Handedness measures for the Human Connectome Project: Implications for data analysis [article]

Lana Ruck, P. Thomas Schoenemann
2020 bioRxiv   pre-print
AbstractOpen data initiatives such as the UK Biobank and Human Connectome Project provide researchers with access to neuroimaging, genetic, and other data for large samples of left-and right-handed participants, allowing for more robust investigations of handedness than ever before. Handedness inventories are universal tools for assessing participant handedness in these large-scale neuroimaging contexts. These self-report measures are typically used to screen and recruit subjects, but they are
more » ... lso widely used as variables in statistical analyses of fMRI and other data. Recent investigations into the validity of handedness inventories, however, suggest that self-report data from these inventories might not reflect hand preference/performance as faithfully as previously thought. Using data from the Human Connectome Project, we assessed correspondence between three handedness measures – the Edinburgh Handedness Inventory (EHI), the Rolyan 9-hole pegboard, and grip strength – in 1179 healthy subjects. We show poor association between the different handedness measures, with roughly 10% of the sample having at least one behavioral measure which indicates hand-performance bias opposite to the EHI score, and over 65% of left-handers having one or more mismatched handedness scores. We discuss implications for future work, urging researchers to critically consider direction, degree, and consistency of handedness in their data.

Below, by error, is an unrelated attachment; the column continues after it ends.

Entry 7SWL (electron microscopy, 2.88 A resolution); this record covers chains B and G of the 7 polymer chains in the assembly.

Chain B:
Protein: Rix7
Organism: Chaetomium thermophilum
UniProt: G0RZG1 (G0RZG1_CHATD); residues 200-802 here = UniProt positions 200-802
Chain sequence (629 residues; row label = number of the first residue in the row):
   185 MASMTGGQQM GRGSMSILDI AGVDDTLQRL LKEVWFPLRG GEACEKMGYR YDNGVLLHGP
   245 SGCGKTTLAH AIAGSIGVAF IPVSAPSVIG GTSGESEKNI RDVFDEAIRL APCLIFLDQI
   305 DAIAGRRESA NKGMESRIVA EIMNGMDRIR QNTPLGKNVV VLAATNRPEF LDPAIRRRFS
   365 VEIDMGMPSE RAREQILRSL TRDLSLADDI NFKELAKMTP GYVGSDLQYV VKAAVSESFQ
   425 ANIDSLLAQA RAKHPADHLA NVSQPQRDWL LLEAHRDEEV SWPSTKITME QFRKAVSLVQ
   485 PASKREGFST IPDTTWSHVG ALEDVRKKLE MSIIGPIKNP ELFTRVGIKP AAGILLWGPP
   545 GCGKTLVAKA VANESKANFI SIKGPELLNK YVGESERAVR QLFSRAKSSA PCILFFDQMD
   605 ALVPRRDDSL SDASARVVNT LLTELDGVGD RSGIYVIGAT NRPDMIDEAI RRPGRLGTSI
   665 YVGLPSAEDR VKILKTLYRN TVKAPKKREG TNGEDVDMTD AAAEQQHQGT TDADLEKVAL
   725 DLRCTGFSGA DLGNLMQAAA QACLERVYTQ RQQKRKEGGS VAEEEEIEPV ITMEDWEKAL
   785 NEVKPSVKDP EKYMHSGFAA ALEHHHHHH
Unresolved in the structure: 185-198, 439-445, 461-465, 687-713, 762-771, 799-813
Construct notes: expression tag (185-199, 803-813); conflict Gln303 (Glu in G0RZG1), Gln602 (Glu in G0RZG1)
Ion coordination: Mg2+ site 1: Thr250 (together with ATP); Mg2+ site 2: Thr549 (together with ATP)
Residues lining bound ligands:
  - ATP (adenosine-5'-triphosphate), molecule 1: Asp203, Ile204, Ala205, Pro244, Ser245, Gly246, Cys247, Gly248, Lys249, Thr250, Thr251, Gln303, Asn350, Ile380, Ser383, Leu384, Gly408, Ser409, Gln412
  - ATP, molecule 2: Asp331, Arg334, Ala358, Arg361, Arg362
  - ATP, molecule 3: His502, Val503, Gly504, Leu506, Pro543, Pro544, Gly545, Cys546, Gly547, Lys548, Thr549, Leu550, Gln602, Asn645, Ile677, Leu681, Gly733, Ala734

doi:10.1101/2020.03.08.982678 fatcat:a2crm66p6fclnaw4apwefrtjba